I had an experience a while back that was pretty darned close to my worst nightmare -- the reality of me didn't live up to my online persona. Let me explain -- you see, I write this yoga blog (how's that for a DUH statement?!?!). I've been at it for quite some time. During that time, I've learned a whole heck of a lot about myself. When I write, it comes from the heart. I don't write for advertisers or to increase readership or to look good -- I simply let whatever is inside come out. Yes, I do hope that it resonates with someone. Yes, I do hope that a reader or two (who am I kidding -- I want everyone to find my posts helpful/useful in some way) finds the content helpful (or uplifting or useful or at the very least mildly amusing).
Yes, sometimes objects in the rearview mirror may appear closer than they are. And, I suppose, it would go that bloggers on the Web may appear more perfect than they are. Actually, I am far, far from perfect. I have never -- and will never -- proclaim to be perfect. At various times in my life, I've been a horrible mate/lover, friend, daughter, sister, yoga teacher, yoga practitioner, student, and any other role I might find myself playing. I like to think that this is a sign of my being human as opposed to my being a terrible person.
Sure, sometimes I sound all wise and "together" in my blog posts. The truth is, I make mistakes and make messes and have my moments of being a whole lot less than wise and far from together. So imagine my suprise when a friend made reference to the fact that it was suprising that I had done a poor job of being in a relationship with him when he'd gotten the impression (which is mistaken, by the way) that I was...somewhat perfect...from my blog posts. Ouch.
Granted, I wasn't alone in that particular relationship and it's a long way down from the pedestal. Still, the comment got me thinking. As a yoga teacher, students look to me for guidance. Sometimes I don't "get it right" when working with students. Sometimes I'll offer up a yoga practice that needs to be changed because it didn't work out for the student. They say that what people need to learn most is what they teach. I do my best. I pride myself on walking my talk (although it would seem that I falter sometimes, if that friend's comment is any indication). I don't tell my students to practice consistently and then fail to practice myself. I don't push my body when I am constantly telling my students to listen to theirs.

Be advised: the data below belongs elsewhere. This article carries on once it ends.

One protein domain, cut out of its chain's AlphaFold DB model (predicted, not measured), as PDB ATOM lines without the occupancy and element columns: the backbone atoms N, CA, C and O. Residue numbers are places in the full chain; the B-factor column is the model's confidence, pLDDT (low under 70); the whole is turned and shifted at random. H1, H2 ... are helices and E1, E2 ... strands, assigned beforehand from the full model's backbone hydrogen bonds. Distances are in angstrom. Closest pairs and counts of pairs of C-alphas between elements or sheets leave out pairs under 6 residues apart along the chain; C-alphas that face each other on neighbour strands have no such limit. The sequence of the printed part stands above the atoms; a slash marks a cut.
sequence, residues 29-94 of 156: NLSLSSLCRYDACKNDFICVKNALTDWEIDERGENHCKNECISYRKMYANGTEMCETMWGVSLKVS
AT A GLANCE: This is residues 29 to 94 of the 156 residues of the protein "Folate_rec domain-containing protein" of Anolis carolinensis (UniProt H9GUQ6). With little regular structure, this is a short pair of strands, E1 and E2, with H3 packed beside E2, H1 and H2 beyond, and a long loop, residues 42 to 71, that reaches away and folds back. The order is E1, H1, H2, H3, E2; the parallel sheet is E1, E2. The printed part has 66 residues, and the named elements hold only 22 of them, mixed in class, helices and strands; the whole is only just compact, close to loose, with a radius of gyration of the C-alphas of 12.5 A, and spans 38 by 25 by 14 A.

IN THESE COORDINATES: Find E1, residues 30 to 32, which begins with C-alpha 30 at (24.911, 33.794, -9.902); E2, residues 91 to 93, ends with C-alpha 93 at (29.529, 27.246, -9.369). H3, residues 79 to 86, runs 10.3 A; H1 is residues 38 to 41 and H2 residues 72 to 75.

Still, I am human. Yes, folks, there is a real person writing these posts, not some yoga perfect machine. Hell, what would be the fun in that anyway? Who wants to read post after post of perfection? Perhaps it's just me, but I sure the heck wouldn't.
Often when I write a post, I'll have been inspired by a moment of insight that I experienced. This doesn't mean that I'm an expert at whatever I've written about. It means I'm in a practice. I'm not a yoga expert either -- I'm a yoga practitioner. I work at it consistently. I'd like to think that I've gotten better over the years but I'm still practicing.
My, oh, my how hard we are on ourselves! I notice it a lot with the yoga crowd. There's this ridiculous belief that regular yoga practitioners and/or meditators are more highly evolved and always patient, kind, flexible, compassionate, loving, even-tempered, etc. Um...no, my hands aren't always in prayer position with a namaste coming out of my mouth. Sometimes I -- HORRORS -- raise my voice. Sometimes I get angry. Some days I get on my mat and I'm feeling stiff as a board. Sometimes I'm so far from living my yoga in the world that makes me wonder if all of this practice has done any good at all. The good news is that I'm better at recognizing this than I used to be. Rather than living in a haze or being so focused on an ego trip that I thought I had all the answers, I can witness my behavior and be more conscious. Nope, definitely not perfect -- just in practice.
As I write this post, I'm thinking that what's important here is the strength and will to continue to practice -- even when it would be easier to fall victim to self pity over your "imperfections" and throw in the towel, or in this case, the mat. Why is it you keep coming back to your mat? Is it to execute perfect poses or is it to create some space in your body and in your mind, which will ultimately trickle down into your daily life and interactions with others. When you're on the mat, do you hold yourself to certain standards? And for all of you long-time yogis out there -- do you hold yourself to standards of perfection?
Here's the thing...when that friend said that I wasn't living up to my perfect little yogi/blogger persona, I wasn't horrified. Rather, I was proud to be me. Flawed, human, imperfect me.